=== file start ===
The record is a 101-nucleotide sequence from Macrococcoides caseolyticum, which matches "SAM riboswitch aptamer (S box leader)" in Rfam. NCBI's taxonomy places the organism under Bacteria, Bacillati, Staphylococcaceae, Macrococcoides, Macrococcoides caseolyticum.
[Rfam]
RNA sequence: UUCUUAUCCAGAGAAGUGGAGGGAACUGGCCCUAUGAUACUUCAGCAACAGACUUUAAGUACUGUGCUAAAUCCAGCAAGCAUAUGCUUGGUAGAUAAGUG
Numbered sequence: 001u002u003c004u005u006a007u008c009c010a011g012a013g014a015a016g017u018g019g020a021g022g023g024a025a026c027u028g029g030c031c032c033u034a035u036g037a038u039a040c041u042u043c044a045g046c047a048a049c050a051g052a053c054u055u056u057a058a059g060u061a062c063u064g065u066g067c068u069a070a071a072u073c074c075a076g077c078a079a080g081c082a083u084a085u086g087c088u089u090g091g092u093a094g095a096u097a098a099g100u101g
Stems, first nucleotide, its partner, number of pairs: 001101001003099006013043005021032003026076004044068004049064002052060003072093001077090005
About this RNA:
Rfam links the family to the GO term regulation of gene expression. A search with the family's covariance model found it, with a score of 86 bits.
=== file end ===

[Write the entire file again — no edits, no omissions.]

The record is a 101-nucleotide sequence from Macrococcoides caseolyticum, which matches "SAM riboswitch aptamer (S box leader)" in Rfam. NCBI's taxonomy places the organism under Bacteria, Bacillati, Staphylococcaceae, Macrococcoides, Macrococcoides caseolyticum.
[Rfam]
RNA sequence: UUCUUAUCCAGAGAAGUGGAGGGAACUGGCCCUAUGAUACUUCAGCAACAGACUUUAAGUACUGUGCUAAAUCCAGCAAGCAUAUGCUUGGUAGAUAAGUG
Numbered sequence: 001u002u003c004u005u006a007u008c009c010a011g012a013g014a015a016g017u018g019g020a021g022g023g024a025a026c027u028g029g030c031c032c033u034a035u036g037a038u039a040c041u042u043c044a045g046c047a048a049c050a051g052a053c054u055u056u057a058a059g060u061a062c063u064g065u066g067c068u069a070a071a072u073c074c075a076g077c078a079a080g081c082a083u084a085u086g087c088u089u090g091g092u093a094g095a096u097a098a099g100u101g
Stems, first nucleotide, its partner, number of pairs: 001101001003099006013043005021032003026076004044068004049064002052060003072093001077090005
About this RNA:
Rfam links the family to the GO term regulation of gene expression. A search with the family's covariance model found it, with a score of 86 bits.